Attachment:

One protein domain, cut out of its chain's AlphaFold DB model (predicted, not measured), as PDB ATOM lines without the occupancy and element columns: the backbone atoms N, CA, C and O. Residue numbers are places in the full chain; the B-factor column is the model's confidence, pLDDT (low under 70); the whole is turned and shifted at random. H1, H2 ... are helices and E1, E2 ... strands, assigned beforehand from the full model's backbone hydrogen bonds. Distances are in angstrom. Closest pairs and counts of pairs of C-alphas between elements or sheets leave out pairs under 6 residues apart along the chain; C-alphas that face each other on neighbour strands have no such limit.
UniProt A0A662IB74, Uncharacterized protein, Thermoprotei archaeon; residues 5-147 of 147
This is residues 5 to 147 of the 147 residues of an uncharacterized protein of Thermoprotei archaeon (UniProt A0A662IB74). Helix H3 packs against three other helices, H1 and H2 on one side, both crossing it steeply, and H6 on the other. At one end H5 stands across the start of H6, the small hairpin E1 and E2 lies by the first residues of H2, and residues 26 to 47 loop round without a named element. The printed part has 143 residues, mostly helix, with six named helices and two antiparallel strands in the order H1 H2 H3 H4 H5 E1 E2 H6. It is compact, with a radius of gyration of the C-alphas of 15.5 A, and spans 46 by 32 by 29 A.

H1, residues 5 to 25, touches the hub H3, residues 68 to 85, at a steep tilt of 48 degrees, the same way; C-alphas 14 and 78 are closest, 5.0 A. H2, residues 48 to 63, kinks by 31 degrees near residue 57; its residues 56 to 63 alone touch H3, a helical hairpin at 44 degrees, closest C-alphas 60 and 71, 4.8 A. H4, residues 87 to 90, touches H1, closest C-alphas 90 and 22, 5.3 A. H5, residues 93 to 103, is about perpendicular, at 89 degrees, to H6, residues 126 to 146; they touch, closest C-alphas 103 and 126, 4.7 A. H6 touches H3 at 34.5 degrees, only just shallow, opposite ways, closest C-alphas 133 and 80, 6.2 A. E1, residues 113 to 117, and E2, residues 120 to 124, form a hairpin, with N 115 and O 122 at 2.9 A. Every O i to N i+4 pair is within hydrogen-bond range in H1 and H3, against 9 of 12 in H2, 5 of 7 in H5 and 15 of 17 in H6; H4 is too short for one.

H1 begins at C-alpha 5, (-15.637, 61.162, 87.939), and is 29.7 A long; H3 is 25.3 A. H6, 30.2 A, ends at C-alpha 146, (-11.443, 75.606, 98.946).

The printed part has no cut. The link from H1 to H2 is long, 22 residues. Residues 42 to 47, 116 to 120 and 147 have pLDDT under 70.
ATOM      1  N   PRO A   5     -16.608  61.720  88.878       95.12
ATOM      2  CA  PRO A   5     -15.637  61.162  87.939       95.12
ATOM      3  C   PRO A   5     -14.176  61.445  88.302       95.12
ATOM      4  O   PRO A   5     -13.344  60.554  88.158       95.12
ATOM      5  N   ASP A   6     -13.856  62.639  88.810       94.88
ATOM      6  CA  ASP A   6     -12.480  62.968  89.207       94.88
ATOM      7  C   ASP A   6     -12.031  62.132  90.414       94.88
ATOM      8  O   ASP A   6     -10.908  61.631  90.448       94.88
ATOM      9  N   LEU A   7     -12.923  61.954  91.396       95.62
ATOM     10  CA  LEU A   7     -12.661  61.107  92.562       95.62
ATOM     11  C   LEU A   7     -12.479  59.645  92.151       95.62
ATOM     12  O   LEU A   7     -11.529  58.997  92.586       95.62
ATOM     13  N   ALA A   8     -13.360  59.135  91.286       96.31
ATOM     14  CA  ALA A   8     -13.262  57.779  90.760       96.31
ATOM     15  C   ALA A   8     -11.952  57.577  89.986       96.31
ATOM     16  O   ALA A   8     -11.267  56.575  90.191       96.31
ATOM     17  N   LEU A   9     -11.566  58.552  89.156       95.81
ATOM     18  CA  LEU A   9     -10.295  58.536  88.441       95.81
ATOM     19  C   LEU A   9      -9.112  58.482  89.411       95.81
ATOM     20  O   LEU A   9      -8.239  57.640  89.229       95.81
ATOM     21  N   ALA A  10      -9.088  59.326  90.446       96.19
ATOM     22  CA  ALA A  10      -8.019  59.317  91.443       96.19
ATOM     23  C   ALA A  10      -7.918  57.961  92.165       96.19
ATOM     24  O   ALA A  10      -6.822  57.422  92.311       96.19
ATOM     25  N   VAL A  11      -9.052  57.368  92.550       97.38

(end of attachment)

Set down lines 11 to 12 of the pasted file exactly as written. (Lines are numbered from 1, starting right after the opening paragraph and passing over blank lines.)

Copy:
ATOM      6  CA  ASP A   6     -12.480  62.968  89.207       94.88
ATOM      7  C   ASP A   6     -12.031  62.132  90.414       94.88